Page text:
Mortgage Loan Most Bankers Wont Give May Be Exactly What You Need to Buy or Refinance Your Home

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A few years ago, a loan officer who worked for me was having a problem helping a customer. He was new to the business and had very little patience for problems (as you might have already guessed, he didn't last very long). He told me the customer was a doctor, who had left a hospital job to open his own practice. He was trying to refinance a $300,000 home, but he could not show any current income. After the loan officer and I discussed the options, he walked away from the loan, completely frustrated. So, I asked him if I could work on it. He agreed, saying he didn't wanted to be bothered with it any longer. So, I did what all good mortgage professionals do, and I picked up the telephone and began calling lenders and telling them the problems with the customer.

After a couple of hours of examining the gentleman's loan papers and talking to him and several lender representatives, I found the solution ? a Stated Income program. You see, this customer, in most conventional bankers' eyes was not "bankable," because he really did not have any income. He would have plenty of income in a few short months, but banks don't loan on what you may have. Wholesale mortgage lenders are different. When I reached the branch manager of one of top lenders in the country, I explained the situation to him. Most importantly, I told him that my customer had nearly perfect credit, and he could show 18 straight months of W-2 income of well over $200,000. Furthermore, he had plenty of equity in his house and maintained over $100,000 in liquid assets (stocks, bonds and savings).

"This is no problem," the branch manager said. "Simply write the amount he needs to make on the application. With everything else this guy has going for him, I'll sign off on this loan tomorrow." And that was all there was to it ? we just had to put the right numbers on the paper. Once again, you need a mortgage professional for this special program. Not many banks offer stated programs. Many people who need stated programs get turned down by not only banks but by inexperienced mortgage brokers who don't understand the breadth of the programs at their fingertips. So, you may have to enlighten them with your own insight by telling them this is the program you need.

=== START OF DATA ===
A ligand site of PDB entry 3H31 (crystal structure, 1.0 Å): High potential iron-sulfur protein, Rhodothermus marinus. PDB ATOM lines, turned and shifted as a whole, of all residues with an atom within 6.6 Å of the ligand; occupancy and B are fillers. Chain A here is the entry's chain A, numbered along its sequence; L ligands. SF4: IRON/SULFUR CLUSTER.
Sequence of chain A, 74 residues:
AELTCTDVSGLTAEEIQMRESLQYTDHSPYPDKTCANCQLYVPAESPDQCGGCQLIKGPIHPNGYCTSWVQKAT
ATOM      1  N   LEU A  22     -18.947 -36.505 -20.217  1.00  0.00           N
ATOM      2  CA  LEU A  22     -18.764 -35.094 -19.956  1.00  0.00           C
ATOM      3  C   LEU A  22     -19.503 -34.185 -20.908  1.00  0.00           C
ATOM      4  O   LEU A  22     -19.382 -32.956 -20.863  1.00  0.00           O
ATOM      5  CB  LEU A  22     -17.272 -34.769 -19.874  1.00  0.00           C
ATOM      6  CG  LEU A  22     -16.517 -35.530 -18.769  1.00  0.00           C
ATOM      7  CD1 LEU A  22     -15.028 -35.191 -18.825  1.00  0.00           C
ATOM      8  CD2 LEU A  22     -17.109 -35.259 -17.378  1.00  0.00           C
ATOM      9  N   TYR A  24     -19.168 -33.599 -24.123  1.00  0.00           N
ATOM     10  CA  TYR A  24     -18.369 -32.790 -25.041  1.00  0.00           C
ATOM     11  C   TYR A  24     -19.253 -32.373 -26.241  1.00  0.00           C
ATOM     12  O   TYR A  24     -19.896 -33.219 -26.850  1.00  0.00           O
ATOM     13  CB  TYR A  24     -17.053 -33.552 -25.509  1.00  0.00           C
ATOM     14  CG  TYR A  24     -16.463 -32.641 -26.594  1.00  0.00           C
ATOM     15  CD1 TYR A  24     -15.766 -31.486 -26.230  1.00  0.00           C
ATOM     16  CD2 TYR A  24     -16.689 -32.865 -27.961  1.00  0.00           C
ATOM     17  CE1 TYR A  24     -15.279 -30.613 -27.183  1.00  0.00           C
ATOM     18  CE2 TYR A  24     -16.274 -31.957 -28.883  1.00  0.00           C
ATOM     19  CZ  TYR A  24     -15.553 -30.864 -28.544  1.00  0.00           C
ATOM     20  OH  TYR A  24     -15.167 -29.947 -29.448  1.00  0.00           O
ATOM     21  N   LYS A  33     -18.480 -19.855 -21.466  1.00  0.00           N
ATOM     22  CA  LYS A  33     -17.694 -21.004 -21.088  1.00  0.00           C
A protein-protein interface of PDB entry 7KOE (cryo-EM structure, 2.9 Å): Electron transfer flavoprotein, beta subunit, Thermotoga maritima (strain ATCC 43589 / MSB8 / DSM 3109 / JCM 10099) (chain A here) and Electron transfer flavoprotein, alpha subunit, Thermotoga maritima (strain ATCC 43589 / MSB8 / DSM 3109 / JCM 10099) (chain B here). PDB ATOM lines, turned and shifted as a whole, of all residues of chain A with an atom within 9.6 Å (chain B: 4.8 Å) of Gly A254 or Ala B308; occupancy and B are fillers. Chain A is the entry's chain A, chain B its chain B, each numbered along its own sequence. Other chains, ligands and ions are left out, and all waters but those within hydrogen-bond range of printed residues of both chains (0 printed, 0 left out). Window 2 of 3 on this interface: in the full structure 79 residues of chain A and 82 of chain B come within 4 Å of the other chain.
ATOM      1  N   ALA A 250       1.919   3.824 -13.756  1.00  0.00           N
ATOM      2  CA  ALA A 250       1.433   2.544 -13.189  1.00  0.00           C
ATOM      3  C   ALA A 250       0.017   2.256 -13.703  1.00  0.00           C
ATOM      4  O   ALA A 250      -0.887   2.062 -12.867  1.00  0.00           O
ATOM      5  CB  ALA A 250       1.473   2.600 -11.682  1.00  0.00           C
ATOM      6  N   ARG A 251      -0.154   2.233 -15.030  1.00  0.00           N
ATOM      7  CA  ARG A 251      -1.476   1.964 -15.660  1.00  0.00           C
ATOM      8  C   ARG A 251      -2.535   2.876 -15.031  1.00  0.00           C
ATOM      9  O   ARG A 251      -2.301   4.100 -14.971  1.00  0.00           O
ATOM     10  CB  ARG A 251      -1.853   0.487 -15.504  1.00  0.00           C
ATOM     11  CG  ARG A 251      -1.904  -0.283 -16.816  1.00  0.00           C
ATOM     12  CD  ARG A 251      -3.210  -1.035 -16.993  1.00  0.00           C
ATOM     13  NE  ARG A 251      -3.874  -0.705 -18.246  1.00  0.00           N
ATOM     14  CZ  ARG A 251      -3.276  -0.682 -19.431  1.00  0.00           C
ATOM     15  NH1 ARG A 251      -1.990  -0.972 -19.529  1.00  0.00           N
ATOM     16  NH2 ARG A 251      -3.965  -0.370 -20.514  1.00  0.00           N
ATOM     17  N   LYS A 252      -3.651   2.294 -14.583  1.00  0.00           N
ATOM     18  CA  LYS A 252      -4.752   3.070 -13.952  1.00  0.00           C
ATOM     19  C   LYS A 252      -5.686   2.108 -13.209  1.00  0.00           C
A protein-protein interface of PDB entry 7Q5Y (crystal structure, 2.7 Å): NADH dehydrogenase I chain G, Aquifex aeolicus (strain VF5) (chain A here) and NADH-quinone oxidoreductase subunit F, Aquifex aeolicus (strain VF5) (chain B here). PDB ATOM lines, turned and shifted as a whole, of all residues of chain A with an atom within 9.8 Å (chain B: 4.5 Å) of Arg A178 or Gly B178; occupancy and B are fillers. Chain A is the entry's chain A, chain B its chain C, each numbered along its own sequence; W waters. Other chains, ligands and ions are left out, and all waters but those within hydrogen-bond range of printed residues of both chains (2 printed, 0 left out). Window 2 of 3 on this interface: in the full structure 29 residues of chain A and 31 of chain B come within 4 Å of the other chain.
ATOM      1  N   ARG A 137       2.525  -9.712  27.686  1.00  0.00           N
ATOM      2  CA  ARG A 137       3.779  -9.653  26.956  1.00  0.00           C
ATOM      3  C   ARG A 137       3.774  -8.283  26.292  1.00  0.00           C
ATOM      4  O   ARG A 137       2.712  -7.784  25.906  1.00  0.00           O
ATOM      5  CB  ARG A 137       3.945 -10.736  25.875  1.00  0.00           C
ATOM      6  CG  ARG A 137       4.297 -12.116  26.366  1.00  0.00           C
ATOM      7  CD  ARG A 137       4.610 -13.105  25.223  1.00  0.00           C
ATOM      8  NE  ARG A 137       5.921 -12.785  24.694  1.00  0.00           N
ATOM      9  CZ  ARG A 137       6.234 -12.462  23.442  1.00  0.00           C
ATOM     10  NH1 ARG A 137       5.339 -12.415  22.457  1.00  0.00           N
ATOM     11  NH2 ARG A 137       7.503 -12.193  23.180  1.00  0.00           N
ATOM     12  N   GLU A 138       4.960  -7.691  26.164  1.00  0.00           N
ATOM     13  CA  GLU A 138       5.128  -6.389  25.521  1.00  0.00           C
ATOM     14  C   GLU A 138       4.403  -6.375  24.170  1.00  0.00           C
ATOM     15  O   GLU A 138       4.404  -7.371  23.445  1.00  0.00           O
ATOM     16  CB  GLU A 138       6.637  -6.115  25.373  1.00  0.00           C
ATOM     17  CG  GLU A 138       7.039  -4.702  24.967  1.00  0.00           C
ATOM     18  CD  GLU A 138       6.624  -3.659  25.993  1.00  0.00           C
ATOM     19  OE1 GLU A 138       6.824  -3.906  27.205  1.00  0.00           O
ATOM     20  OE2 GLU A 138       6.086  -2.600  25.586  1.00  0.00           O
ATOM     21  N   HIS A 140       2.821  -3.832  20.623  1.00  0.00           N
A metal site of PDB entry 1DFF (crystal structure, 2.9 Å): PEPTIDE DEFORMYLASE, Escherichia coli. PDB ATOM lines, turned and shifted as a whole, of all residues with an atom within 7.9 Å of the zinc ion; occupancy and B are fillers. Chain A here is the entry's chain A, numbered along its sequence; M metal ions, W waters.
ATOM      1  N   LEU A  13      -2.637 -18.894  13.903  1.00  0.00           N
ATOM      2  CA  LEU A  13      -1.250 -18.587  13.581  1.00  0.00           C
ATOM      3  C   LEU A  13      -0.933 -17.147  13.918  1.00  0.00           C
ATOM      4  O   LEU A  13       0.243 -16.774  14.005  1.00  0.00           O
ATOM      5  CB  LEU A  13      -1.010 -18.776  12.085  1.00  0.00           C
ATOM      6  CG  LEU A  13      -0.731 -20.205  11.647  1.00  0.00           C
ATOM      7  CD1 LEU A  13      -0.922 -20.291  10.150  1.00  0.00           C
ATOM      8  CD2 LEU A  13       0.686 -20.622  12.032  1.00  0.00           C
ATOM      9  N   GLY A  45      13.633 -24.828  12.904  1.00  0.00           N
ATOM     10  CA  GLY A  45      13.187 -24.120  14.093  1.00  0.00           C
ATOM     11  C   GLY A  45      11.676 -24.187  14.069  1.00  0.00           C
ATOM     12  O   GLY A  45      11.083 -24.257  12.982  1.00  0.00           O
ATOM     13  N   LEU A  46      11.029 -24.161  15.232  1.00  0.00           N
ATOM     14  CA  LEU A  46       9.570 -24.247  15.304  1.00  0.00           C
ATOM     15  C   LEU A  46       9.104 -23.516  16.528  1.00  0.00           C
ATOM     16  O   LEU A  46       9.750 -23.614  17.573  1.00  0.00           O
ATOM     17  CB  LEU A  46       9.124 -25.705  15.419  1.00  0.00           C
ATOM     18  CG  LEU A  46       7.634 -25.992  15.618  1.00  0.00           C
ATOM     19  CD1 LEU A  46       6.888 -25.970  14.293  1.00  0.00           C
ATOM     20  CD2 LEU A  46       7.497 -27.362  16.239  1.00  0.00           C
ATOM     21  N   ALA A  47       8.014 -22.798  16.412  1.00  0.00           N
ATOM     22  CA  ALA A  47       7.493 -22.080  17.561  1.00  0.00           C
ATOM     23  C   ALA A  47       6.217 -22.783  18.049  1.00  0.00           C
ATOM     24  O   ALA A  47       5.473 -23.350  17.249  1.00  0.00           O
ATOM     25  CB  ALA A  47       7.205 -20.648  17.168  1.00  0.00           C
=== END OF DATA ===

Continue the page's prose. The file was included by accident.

Stated programs are for people who may not qualify for a conventional loan, because they do not meet income requirements a lender has, like the gentleman in the previous example. Another example is someone who does not show all of her income on a W-2 tax return, for one reason or another. This person may make enough money to cover the mortgage payment, but she can't prove she makes it on paper. Lenders like to see two years of W-2 income. This proves to them that you consistently make enough money to pay back the loan. Now, it's important to note that this is a good credit program, and a lender will want someone with at least A-minus credit for approval.

All the loan requires is all standard documents, except income verification. In other words, the loan officer is going to state your income on the application, and no proof is required. Please note that this program is not intended for someone who works at McDonalds to try to state that he makes $200,000 yearly, so he can get approved for a $400,000 loan. It is intended for people, like salesmen, whose incomes fluctuate or for businessmen, who work on bonuses, which they may not receive until the next year. As long as the income is reasonable for the profession, no underwriter will ever question it.

So, if you needed to make 60,000 yearly for approval, but you only show $54,000 on last year's W-2, your broker can get you a stated program, and he will simply write $60,000 on the application. Don't worry, the lender won't ask for pay stubs or tax returns.

This seems fraudulent, you might say. It isn't, as long as you follow the guidelines set forth by the lender. Remember, they created this program, so they could loan more money. You'll pay, of course, because the lender will hit you with a premium on your rate, because the loan is more of a risk. So, instead of getting a 6% rate, you might get as high as 6.75%, but at least you'll get your loan.

Mark Barnes is the author of the new novel, The League, the first work of fiction, based on fantasy football. He is also an investment real estate and home loan finance expert. Learn more about his suspense thriller at Get his free mortgage finance course at

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